Monday, March 21, 2005

Existential detective work

We watched I[heart]Huckabees this weekend, which I enjoyed immensely, even though we'd picked it up half-heartedly. Why did I think it was a screwball comedy about an extended family, the Huckabees? Why do they plaster "laugh-out-loud funny" on the DVD cover — do they not realize how meaningless that is? Or is that part of the joke? Had somebody actually said to me the words "existential detectives" in relation to this movie, I'd've seen it long ago.

To paraphrase some of the film's mood:
Nobody asks the big questions when they're feeling up. It's alway when they're depressed, or bad shit is happening.
There is no remainder in the mathematics of infinity.

Can we say there is a grand tradition of existential detectives?
Douglas Adams' Dirk Gently.
Paul Auster's Mr Blue.
Kinky Friedman's Kinky Friedman.

OK, maybe not a grand tradition, but one day...

I feel I ought to call in some of these pros to work on my own case.

See Mental Multivitamin's nightstand for further — and I think related — thoughts on various kinds of enlightenment. I particularly like the bit quoted from Rilke's Letters to a Young Poet:
Search into the depths of Things: there, irony never descends — and when you arrive at the edge of greatness, find out whether this way of perceiving the world arises from a necessity of your being.

I've been having a crisis of motherhood. Helena was home 2 days last week, and it was hard. Hard. I can no longer imagine looking after her on a full-time basis. I know that, in part, I'm simply out of practice. When faced with any reality: you gotta do what you gotta do. But sometimes it just seems so hard.

We'd dropped Helena to stay with her grandmother this weekend. She threw up in the car on the way. Yet we left her there. See what a horrible mother I am? True, it was probably better to let her rest there for a while than subject her to another long car ride home, but I still feel guilty about it. (No other signs of illness since.)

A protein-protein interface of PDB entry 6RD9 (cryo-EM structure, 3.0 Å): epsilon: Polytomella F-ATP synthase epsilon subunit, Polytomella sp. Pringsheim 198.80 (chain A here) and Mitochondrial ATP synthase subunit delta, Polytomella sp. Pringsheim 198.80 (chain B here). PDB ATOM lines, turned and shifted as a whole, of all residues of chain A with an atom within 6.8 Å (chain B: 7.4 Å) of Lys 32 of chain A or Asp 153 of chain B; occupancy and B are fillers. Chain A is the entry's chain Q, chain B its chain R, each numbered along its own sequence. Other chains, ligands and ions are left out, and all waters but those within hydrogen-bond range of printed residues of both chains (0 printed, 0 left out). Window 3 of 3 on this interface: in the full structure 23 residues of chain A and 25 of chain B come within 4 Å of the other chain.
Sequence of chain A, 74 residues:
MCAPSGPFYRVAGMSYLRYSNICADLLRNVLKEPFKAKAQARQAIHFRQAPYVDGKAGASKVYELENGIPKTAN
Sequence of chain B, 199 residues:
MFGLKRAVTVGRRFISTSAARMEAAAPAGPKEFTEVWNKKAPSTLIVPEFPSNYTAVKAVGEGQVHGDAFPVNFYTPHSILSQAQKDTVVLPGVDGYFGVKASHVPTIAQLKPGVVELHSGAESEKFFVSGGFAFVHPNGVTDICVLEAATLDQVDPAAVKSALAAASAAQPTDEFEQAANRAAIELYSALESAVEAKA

J-F and I went shopping for new glasses and ordered some. I suspect this will go a long way toward my not waking up every morning with a headache. No wonder I've been foul-mooded, I finally realized — I've been waking up every morning with a headache.

I feel blocked, for lack of a better word. All sorts of thoughts and emotions have been swirling around, and I've been storing them up till such time as I could sort through them and organize them clearly, here. Not gonna happen.

I finished reading Jasper Fforde's Something Rotten, which was good fun. I enjoyed it more than the 2nd and 3rd books in the series, but I think this has more to do with time and place, and perhaps my familiarity with Hamlet, than with objective factors. This book was not nearly so inventive as the others in exploring bookworld and the fictitious characters that inhabit it. There were fewer literary jokes. I found it charming that Thursday Next's toddler son spoke Lorem Ipsum rather than regular babble. I kept waiting for a connection to be made between the villain Yorrick and the skull Hamlet carries around, but there was none.

Need a poem? Answer a few questions, win a poem to match your mood. For my existential crisis, here's the poem to help me through my long dark night of the soul:

Fire and Ice
SOME say the world will end in fire,
Some say in ice.
From what I've tasted of desire
I hold with those who favour fire.
But if it had to perish twice,
I think I know enough of hate
To know that for destruction ice
Is also great
And would suffice.
— Robert Frost (1874 — 1963)

2 comments:

Ben said...

Great movie, great book, great poem (well, an okay book at least). You're on a roll!

Kimberly said...

Did you know that today is World Poetry Day? Nice, if rather dark, poem. I put something up from my high-school graduation present.